Unless the world's supply of carbon and graphite is suddenly depleted, Bryan McCabe will continue to terrorize National Hockey League penalty killers.
The Maple Leafs defenceman credits his new-age hockey stick with a share of his power play success, a league-leading seven goals.
"Thank technology for that," McCabe said yesterday. "They've revolutionized a lot of guys' shots. They've added four or five miles an hour to mine for sure."
McCabe, who leads all NHL defencemen with 25 points in 19 games, prefers an Easton 100 Stiff Flex, with a carbon composite shaft and a graphite blade.
Like many NHL teams, the Leafs only have a handful of players still using wood, though one is Eric Lindros, tied for first on the club with Jeff O'Neill with nine goals.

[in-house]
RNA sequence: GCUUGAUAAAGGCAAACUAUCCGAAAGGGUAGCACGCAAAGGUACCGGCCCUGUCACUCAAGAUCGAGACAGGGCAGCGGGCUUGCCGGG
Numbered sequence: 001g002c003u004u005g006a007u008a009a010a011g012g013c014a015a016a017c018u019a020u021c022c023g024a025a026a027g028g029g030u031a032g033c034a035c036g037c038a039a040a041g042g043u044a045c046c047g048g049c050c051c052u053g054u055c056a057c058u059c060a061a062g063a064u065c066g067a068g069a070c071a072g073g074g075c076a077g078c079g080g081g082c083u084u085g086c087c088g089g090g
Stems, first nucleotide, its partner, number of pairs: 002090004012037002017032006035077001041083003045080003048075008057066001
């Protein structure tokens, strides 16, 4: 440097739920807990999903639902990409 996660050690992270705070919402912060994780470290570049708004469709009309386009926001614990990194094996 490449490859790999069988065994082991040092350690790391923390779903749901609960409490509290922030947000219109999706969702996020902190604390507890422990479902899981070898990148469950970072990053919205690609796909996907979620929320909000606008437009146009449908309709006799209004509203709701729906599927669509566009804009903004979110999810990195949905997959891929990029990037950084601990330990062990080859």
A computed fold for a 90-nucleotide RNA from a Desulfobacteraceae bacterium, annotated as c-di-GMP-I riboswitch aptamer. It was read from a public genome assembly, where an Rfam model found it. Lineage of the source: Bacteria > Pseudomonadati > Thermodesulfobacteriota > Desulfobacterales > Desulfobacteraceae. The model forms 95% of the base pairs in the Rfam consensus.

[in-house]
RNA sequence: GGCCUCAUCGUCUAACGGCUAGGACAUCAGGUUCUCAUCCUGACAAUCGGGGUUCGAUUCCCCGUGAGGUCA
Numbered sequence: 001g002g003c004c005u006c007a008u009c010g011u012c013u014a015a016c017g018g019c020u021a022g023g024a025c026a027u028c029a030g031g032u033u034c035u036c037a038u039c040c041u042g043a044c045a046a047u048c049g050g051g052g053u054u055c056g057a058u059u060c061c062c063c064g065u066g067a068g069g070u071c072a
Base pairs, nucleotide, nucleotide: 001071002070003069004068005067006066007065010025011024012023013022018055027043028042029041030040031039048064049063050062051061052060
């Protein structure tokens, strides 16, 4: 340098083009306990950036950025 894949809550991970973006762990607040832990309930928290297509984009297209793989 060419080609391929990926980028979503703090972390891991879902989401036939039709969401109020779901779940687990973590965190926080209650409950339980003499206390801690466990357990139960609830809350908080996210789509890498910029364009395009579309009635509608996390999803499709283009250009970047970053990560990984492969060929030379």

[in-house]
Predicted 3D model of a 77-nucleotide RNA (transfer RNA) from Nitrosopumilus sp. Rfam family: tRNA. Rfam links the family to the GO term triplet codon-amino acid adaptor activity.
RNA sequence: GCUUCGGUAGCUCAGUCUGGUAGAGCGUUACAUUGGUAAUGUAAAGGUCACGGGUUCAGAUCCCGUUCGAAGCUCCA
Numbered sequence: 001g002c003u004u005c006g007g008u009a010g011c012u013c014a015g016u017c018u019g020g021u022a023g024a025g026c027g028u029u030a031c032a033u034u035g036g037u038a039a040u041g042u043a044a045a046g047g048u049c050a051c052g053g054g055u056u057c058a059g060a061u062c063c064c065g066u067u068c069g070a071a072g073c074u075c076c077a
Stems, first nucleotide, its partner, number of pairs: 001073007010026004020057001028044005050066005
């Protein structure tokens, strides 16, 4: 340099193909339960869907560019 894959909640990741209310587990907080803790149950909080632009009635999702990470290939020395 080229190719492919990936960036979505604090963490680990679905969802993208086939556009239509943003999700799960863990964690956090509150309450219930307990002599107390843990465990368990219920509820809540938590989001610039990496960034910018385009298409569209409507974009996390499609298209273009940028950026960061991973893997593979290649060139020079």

But once captain Mats Sundin and McCabe made the switch to the space-age sticks a few years ago, most Leafs followed. Most hockey players compare the sensation to the sweet spot on an aluminum bat connecting with a baseball.
"You've seen the way guys shoot now, it's pretty scary," McCabe said.
"It just seems to take off."
The left-shooting McCabe also worked hard at the mechanics of his shot since coming out of junior 10 years ago.
"I practise it every day," he said. "Everybody has to improve. Hitting the net is the hardest part of the whole process."
Having a good set-up man helps, too. Unselfish to a fault, defence partner Tomas Kaberle is quite willing to continue being the sidekick.
"He's a great passer and I just follow his lead," McCabe said.
Kaberle has one goal and 13 assists, after dishing to McCabe twice on the power play on Tuesday against the New York Rangers.
Presumably the Boston Bruins will be cooking up something to keep McCabe and Kaberle off balance tonight.